Day 2 :
Emory University School of Medicine, USA
Time : 09:30-10:05
Joshua Barzilay, MD, is an endocrinologist in Atlanta GA who works for the Kaiser Permanente of Georgia. He is a professor of medicine in the division of endocrinology at the Emory University School of Medicine. He has published approximately 150 peer-reviewed papers.
The microcirculation plays an important role in bone formation during the ante-natal period. It is not known whether microvascular disease in post-natal life plays a role in impaired bone health, such as osteoporosis. Here we review several epidemiological studies that we have conducted in recent years showing that hip fractures – one the most serious manifestations of osteoporosis - are associated with several markers of microvascular disease: (1) retinal vascular disease, (2) albuminuria, and (3) abnormal white matter volume on a brain MRI. We further show that the presence of albuminuria mediates the association of dementia (a brain disorder related in part to small vessel disease of the brain) with hip fracture risk. These findings, plus recent reports that specialized cells in the osseous microvasculature play an important role in post-natal bone formation, support the hypothesis that extra-osseous microvascular disease may signify the presence of osseous microvascular disease that leads to osteoporotic fractures. Finally, we review radiological studies that show diminished bone perfusion in association with osteoporosis.
University of Ljubljana, Slovenia
Time : 10:05-10:40
Robert Zorec is Professor of Pathophysiology at the University of Ljubljana, Medical Faculty, a Full Member of Academia Europaea (London) and Slovenian Academy of Sciences and Arts (cont. of Academia Operosorum Labacensis from 1693), as well as a past Member of the Committee for Advanced Medical Products at the European Medicine’s Agency (London). Dr. Zorec received his Ph.D. from the University of Ljubljana in 1986 for his work conducted at the Newcastle Medical School and at the MRC Neuroendocrinology Unit in Newcastle upon Tyne, U.K, and introduced the "patch-clamp" method in Ljubljana in 1985. Dr. Zorec postdoctoral experience was at Cambridge in Dr. W. T. Mason's laboratory.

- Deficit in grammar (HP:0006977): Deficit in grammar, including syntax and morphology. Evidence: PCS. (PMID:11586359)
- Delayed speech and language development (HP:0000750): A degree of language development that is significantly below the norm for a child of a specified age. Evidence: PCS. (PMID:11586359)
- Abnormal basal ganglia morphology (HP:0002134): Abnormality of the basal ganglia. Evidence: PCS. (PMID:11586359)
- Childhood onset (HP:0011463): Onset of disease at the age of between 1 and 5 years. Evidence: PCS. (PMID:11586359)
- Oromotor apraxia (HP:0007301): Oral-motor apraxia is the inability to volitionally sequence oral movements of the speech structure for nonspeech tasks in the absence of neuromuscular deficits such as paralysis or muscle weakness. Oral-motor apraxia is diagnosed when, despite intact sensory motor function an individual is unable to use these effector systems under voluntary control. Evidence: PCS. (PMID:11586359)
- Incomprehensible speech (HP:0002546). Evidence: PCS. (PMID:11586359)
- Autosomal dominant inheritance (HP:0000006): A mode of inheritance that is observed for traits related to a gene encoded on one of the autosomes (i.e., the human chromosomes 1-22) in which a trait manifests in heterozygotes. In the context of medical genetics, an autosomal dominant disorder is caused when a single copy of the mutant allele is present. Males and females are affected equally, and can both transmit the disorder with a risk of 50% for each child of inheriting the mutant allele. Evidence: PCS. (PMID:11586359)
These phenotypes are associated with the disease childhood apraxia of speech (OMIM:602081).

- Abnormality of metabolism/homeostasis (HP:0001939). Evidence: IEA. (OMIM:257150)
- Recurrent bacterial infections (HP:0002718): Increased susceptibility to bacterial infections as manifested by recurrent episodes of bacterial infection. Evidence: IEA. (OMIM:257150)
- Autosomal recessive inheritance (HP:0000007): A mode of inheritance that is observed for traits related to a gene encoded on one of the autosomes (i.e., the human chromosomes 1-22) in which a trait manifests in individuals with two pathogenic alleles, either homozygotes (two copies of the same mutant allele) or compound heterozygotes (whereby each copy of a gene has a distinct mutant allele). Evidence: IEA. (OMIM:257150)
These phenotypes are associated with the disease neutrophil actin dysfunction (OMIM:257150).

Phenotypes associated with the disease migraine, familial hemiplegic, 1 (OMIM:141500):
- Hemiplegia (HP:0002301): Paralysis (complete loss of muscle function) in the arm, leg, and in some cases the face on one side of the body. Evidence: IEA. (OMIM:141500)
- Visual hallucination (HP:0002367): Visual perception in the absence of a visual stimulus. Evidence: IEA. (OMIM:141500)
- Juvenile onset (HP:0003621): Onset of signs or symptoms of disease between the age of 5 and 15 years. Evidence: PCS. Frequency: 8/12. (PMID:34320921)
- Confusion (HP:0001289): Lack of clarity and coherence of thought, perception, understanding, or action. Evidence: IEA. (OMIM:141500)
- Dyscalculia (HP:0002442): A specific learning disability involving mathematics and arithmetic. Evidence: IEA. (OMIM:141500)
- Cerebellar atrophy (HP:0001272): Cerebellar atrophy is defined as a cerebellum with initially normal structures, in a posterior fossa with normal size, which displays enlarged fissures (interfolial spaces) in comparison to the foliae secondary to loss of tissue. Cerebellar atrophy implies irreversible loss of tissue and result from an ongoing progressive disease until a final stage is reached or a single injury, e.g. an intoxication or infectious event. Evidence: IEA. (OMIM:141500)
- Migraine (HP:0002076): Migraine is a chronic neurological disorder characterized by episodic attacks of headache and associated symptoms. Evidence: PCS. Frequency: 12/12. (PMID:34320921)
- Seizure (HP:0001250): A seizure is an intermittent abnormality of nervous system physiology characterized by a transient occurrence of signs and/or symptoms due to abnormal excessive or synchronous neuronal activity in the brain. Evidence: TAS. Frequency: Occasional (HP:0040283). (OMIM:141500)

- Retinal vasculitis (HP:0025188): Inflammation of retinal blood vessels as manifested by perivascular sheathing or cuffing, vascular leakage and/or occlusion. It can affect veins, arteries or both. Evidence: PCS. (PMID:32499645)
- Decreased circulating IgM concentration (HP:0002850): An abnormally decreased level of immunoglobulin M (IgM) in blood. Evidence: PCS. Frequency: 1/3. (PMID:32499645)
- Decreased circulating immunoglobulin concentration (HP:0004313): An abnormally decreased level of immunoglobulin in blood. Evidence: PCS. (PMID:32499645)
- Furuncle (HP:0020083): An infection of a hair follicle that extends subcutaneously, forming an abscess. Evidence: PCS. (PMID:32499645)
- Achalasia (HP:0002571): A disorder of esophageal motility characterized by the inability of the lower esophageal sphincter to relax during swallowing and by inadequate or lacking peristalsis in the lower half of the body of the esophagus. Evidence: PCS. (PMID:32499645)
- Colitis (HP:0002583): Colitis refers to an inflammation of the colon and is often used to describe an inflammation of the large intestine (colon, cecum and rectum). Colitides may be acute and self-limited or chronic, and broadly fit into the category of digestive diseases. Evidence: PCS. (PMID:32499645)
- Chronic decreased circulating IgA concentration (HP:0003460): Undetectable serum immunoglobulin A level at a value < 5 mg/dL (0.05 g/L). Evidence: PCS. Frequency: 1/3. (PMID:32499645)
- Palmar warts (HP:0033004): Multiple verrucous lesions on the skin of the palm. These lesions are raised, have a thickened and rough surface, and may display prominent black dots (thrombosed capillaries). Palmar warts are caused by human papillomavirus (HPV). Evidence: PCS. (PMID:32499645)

Edocrine Hormone release engages regulated exocytosis, a multistage process involving the merger between the vesicle and the plasma membranes. This leads to the formation of a fusion pore, a channel, through which secretions are released from the vesicle lumen to the cell exterior. A stimulus may influence the pore by either dilating it completely (full-fusion exocytosis) or mediating a reversible closure (transient exocytosis). In neurons, these transitions are short-lived and not accessible for experimentation. However, in some endocrine and gliocrine cells, initial fusion pores may reopen several hundred times, indicating their stability. Moreover, these pores are too narrow to pass luminal molecules to the extracellular space, but their diameter can dilate upon stimulation. To explain the stability of the initial narrow fusion pores, anisotropic membrane constituents with non-axisymmetrical shape were proposed to accumulate in the fusion pore membrane. Although the nature of these is unclear, they may consist of lipids and proteins, including SNAREs, which may facilitate and regulate the pre- and post-fusion stages of exocytosis and the release of vesicle hormone cargo into the extracellular space.